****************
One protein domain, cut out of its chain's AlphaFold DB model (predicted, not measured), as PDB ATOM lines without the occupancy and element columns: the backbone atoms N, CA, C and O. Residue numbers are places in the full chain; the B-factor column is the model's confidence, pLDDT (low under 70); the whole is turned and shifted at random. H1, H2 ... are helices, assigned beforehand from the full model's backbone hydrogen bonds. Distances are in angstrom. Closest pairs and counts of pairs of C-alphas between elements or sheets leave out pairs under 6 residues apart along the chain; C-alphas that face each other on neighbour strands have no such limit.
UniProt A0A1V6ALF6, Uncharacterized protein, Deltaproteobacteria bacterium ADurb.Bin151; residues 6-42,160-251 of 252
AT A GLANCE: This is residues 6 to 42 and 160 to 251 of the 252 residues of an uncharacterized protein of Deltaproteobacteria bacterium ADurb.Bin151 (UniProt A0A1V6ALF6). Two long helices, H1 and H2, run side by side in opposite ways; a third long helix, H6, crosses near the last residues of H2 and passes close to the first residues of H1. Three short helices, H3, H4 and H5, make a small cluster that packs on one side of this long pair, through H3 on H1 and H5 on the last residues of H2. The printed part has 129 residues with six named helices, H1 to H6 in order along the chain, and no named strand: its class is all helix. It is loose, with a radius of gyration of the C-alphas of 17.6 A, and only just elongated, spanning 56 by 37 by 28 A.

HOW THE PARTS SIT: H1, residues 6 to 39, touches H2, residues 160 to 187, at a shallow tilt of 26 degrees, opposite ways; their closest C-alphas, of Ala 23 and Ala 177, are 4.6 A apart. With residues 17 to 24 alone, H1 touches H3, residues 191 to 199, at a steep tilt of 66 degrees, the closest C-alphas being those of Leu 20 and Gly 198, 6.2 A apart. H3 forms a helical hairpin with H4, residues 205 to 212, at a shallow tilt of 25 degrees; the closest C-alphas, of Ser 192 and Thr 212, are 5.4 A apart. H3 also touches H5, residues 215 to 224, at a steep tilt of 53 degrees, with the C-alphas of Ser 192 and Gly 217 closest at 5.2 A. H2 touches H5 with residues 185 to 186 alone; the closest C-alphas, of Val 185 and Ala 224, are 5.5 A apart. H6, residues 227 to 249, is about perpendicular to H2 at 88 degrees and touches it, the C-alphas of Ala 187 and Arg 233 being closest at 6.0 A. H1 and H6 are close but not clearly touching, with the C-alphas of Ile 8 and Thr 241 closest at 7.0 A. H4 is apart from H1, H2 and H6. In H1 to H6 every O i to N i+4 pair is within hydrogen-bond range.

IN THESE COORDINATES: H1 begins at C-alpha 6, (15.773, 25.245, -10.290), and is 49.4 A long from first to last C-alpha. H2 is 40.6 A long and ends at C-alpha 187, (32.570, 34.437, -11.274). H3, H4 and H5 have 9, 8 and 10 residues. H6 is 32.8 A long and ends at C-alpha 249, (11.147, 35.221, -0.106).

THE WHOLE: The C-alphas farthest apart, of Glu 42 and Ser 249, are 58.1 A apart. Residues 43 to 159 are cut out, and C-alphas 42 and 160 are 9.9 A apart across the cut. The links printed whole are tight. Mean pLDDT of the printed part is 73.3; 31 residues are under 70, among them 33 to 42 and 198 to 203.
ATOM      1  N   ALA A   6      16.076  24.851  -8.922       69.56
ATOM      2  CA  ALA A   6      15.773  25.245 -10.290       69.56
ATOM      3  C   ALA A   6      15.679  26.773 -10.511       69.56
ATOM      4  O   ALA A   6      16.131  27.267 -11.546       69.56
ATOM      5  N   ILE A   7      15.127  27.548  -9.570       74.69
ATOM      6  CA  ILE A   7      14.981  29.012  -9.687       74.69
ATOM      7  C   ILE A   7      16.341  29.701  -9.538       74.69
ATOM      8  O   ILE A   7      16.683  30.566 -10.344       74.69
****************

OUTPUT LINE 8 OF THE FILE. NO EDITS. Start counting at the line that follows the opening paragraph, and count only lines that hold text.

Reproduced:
ATOM      3  C   ALA A   6      15.679  26.773 -10.511       69.56